Democracy is a complicated process. It shows quickly in post-soviet countries, where, for decades, voting was either nonexistent or, at best, pointless, and the results were known in advance. After democracy was introduced or re-introduced in these countries, getting people to vote was one of the main concerns. The other was to ensure transparent and fair elections.
Mcrochipped to vote
Easy as it seems to achieve the former of those goals by introducing online voting, the latter is easy to compromise. That’s why the world was impressed when the small country of Estonia in northern Central Europe became the first in the world to introduce country-wide online voting.
Out of around 1.3 million people, there are approximately one million citizens on Estonia’s electoral roll. And the country itself is known for being among the most modern nations in the world in terms of electronic access and public services. By the end of 2005, 80 percent of the citizens already had an ID card with a microchip.
Estonia: trust through relations
So, as early as 2005, a simple card and chip reader that could connect to a personal computer allowed Estonian citizens to vote online worldwide. How did it turn out? Local elections in October of 2005 saw less than one percent (or ten thousand people) vote online, but the numbers quickly went through the roof. In the 2019 parliamentary elections, almost 44 percent of voters cast their votes online. The percentage was even higher with the European Parliament elections, as significantly fewer people participated in this one.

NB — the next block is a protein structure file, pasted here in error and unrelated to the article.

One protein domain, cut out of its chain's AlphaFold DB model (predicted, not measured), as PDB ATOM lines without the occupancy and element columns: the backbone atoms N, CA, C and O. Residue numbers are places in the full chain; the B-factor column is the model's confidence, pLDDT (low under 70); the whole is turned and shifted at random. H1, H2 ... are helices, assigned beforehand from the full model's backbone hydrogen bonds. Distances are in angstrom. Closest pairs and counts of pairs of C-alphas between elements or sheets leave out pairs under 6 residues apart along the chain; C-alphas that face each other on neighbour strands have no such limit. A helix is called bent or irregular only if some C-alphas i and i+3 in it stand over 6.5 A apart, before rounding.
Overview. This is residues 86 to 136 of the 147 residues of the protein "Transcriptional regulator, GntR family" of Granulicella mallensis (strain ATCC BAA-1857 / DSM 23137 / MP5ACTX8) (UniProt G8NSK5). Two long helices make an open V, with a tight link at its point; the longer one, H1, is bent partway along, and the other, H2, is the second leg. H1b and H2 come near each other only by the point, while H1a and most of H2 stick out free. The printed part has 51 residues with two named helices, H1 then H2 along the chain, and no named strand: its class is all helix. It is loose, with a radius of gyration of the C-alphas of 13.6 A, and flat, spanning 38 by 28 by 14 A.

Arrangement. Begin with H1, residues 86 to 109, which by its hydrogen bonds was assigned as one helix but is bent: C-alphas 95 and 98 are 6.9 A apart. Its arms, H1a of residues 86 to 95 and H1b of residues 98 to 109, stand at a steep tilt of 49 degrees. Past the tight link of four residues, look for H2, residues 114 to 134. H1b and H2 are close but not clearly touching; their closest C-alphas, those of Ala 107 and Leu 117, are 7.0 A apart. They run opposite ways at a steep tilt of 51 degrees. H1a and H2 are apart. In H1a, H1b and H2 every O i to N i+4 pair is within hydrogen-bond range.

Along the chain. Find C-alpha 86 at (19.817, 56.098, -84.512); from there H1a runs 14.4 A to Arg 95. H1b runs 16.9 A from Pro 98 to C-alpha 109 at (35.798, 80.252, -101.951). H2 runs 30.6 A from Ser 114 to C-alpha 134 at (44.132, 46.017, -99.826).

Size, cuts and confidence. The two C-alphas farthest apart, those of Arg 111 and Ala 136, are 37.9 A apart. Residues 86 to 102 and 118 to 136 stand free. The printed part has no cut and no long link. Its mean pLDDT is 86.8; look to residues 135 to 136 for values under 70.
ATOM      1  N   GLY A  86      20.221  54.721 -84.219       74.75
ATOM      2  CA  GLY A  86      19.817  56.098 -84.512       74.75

The microchipped ID card seems relatively safe from electoral forgery, but concerns remain, especially regarding who actually votes using a particular ID. To avoid such problems, Estonia allows multiple voting per person. In this system, the last given vote overrides the previous one. And the paper ballot reigns supreme. So if you are unsure of your vote safety, you can still vote on Sunday evening personally.
In 2016 computer scientists from Oxford University acknowledged the success of the online voting program in Estonia. But, as they claimed, a part of it is “building trust through interpersonal relations” in a relatively small country. As there is still some progress to be made, it seems that a close-knit society is still the best support for modern solutions.